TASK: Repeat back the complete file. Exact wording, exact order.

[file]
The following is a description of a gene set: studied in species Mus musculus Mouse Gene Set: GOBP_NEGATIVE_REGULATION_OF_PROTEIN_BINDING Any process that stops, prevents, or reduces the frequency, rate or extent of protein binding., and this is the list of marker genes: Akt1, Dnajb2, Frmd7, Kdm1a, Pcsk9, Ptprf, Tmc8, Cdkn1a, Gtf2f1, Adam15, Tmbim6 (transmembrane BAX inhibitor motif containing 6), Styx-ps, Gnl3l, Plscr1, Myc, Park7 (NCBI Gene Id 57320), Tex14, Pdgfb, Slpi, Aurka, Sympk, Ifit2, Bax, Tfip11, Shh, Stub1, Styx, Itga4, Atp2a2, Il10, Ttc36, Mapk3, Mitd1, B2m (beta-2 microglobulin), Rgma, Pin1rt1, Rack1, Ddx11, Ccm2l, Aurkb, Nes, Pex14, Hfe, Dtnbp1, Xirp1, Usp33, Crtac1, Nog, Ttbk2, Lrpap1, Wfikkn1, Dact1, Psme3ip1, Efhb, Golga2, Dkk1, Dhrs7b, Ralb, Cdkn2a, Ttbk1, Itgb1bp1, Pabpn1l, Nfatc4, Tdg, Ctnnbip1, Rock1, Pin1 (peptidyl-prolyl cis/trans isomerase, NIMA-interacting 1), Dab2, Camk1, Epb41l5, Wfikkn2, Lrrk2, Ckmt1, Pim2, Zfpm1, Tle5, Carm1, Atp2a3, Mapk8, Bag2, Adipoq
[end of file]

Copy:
The following is a description of a gene set: studied in species Mus musculus Mouse Gene Set: GOBP_NEGATIVE_REGULATION_OF_PROTEIN_BINDING Any process that stops, prevents, or reduces the frequency, rate or extent of protein binding., and this is the list of marker genes: Akt1, Dnajb2, Frmd7, Kdm1a, Pcsk9, Ptprf, Tmc8, Cdkn1a, Gtf2f1, Adam15, Tmbim6 (transmembrane BAX inhibitor motif containing 6), Styx-ps, Gnl3l, Plscr1, Myc, Park7 (NCBI Gene Id 57320), Tex14, Pdgfb, Slpi, Aurka, Sympk, Ifit2, Bax, Tfip11, Shh, Stub1, Styx, Itga4, Atp2a2, Il10, Ttc36, Mapk3, Mitd1, B2m (beta-2 microglobulin), Rgma, Pin1rt1, Rack1, Ddx11, Ccm2l, Aurkb, Nes, Pex14, Hfe, Dtnbp1, Xirp1, Usp33, Crtac1, Nog, Ttbk2, Lrpap1, Wfikkn1, Dact1, Psme3ip1, Efhb, Golga2, Dkk1, Dhrs7b, Ralb, Cdkn2a, Ttbk1, Itgb1bp1, Pabpn1l, Nfatc4, Tdg, Ctnnbip1, Rock1, Pin1 (peptidyl-prolyl cis/trans isomerase, NIMA-interacting 1), Dab2, Camk1, Epb41l5, Wfikkn2, Lrrk2, Ckmt1, Pim2, Zfpm1, Tle5, Carm1, Atp2a3, Mapk8, Bag2, Adipoq